Permutation Calculator

Enter the total number of objects and the sample size to calculate the number of possible permutations.

How to Calculate Permutations

A permutation is a group of items from a larger set in a specific, linear order. The number of possible permutations for items in a set is often represented as nPr or k-permutations of n.

A permutation is one possible way to represent a sample of items in a particular order from a large set. There is a formula to calculate the number of possible permutations of items in a set.

Once you know the number of permutations of a set, you can calculate the probability of each one of them occurring.

Permutation Formula

The following formula defines the number of possible permutations of r items in a collection of n total items.

P(n,r) = n! / (n – r)!

Thus, the number of permutations of r items in a set of n items is equal to n factorial divided by n minus r factorial.

formula showing that the number of permutations is equal to n factorial divided by n minus r factorial
The permutations formula.

Permutations with Repetitions

The formulas to calculate permutations shown so far have not allowed any repetition in the sample, and the assumption has been that each element is unique. However, in some cases, you may want to allow for the repetition of duplicate values.

For example, let’s say you have the letters “FOORT”. If you want to find the number of three-letter words you can make using these five letters, you might consider that the duplicate “O”s do not form different words.

For instance, “ROT” and “ROT” using the different “O”s are the same word, so they would not be counted as separate permutations in this example. The permutations formula above will calculate the number of permutations without repetitions.

However, what if you want to consider that the words “ROT” and “ROT” using the different “O”s are different variations? The formula to calculate the number of permutations when allowing for repetitions in the sample is different.

Permutations with Repetitions Formula

The following formula defines the number of possible permutations of r items in a collection of n total items, allowing for repetitions:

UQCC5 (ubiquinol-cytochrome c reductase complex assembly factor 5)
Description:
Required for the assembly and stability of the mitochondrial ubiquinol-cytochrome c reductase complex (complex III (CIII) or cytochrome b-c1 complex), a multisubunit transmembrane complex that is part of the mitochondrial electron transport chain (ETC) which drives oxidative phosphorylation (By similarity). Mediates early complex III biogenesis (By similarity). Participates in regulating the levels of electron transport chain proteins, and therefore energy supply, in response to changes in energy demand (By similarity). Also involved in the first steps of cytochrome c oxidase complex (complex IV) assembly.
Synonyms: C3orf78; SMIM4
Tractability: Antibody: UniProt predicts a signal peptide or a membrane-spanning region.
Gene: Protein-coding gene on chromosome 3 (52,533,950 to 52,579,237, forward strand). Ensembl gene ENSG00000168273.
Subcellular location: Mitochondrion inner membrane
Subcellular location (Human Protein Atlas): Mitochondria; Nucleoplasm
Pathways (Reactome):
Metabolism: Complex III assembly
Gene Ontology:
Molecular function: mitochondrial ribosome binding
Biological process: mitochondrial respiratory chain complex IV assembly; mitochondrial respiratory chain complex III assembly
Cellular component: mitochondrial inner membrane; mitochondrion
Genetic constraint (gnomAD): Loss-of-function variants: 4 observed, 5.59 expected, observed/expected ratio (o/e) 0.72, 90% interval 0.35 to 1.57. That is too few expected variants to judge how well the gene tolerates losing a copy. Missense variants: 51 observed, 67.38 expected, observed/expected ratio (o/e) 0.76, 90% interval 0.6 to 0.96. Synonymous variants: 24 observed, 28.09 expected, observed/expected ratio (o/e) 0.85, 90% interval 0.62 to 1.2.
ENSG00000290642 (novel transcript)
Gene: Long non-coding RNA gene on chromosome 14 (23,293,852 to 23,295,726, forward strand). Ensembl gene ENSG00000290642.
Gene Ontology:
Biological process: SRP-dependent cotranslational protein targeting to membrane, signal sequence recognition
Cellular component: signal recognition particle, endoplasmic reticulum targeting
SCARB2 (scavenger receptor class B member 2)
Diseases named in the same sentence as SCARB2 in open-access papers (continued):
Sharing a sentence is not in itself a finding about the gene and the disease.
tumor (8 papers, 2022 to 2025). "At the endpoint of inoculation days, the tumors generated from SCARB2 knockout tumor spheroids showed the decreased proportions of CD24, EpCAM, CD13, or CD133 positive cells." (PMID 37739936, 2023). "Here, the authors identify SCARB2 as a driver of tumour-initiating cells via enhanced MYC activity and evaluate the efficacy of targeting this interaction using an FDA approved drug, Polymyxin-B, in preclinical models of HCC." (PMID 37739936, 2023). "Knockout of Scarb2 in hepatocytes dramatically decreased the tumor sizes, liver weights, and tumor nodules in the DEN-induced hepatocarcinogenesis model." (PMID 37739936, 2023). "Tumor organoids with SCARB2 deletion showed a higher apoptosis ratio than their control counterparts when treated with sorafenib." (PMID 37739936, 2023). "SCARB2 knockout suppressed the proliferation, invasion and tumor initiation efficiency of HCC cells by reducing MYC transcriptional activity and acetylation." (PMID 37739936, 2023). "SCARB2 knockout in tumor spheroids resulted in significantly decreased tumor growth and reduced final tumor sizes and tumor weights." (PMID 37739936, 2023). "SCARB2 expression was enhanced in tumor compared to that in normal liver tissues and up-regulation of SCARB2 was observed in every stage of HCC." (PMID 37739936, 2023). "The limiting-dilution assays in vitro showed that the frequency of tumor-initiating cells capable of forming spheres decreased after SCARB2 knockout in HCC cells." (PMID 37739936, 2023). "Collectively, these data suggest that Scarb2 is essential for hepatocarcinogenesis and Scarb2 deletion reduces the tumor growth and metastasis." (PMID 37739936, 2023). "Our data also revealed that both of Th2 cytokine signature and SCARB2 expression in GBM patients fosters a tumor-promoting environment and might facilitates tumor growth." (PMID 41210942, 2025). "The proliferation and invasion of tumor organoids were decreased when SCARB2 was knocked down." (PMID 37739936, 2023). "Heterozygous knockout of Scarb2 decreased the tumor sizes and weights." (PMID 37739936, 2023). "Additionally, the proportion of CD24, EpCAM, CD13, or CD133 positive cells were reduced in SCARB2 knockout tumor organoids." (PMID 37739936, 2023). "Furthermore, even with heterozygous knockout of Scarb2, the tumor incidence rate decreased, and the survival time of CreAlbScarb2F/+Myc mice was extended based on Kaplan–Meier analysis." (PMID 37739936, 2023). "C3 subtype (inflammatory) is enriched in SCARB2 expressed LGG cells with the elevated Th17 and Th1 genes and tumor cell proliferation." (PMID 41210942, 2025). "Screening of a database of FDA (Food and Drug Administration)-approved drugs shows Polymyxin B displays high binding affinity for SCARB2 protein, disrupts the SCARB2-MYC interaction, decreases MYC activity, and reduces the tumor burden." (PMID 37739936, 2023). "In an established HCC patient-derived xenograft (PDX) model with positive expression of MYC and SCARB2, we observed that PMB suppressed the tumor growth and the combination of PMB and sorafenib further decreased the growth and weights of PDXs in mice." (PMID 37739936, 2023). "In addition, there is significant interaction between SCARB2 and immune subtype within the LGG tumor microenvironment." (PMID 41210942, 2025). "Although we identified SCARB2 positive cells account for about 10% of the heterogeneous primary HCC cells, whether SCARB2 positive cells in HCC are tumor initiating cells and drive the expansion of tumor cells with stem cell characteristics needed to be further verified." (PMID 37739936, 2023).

P(n,r) = nr

The number of possible permutations of r items in a set of n items with repetitions is equal to n to the power of r.

Permutations vs. Combinations

Permutations are similar to combinations, but they are different because the order of the items in the sample is important.

With combinations, the order is not relevant, and multiple permutations of the same items but in a different order are considered the same combination.

An example of a permutation might be the top three winners of a race. The order of the winners is important because it’s important to know who came in first, second, and third.

If the top three winners were all given the same prize and who came in first is not important, then the winners could be considered a combination.

In most cases, there will be more possible permutations of objects in a set. For instance, there are six different permutations of first, second, and third-place winners in the example above, but only a single combination of winners.

For example, see the permutations and combinations of 2 numbers in a set of the numbers {1, 2, 3}.

Permutations (6)
(1, 2)
(2, 1)
(1, 3)
(3, 1)
(2, 3)
(3, 2)

Combinations (3)
(1, 2)
(1, 3)
(2, 3)

Thus, for a sample of 2 objects in a total number of 3 objects, there are 3 combinations and 6 permutations.

Combinations Formula

The following formula defines the number of combinations of r items in a set of n total items.

C(n,r) = n! / r!(n – r)!

Thus, the number of combinations of r items in a set of n items is equal to n factorial divided by r factorial times n minus r factorial.

Frequently Asked Questions

Why would you use permutations?

Permutations are used when the order is important for data in a set.

Why does permutation have more outcomes?

Permutation has more outcomes because permutations respect the order within a set. The data represented in a combination can be ordered in different ways, and each of those orders is a different permutation of the data.

Does order matter in permutations?

Yes, the order does matter in permutations.

How do you know if it’s a permutation or combination?

Permutations are similar to combinations, but they are different because the order of the items in the sample is important. With combinations, the order is not relevant.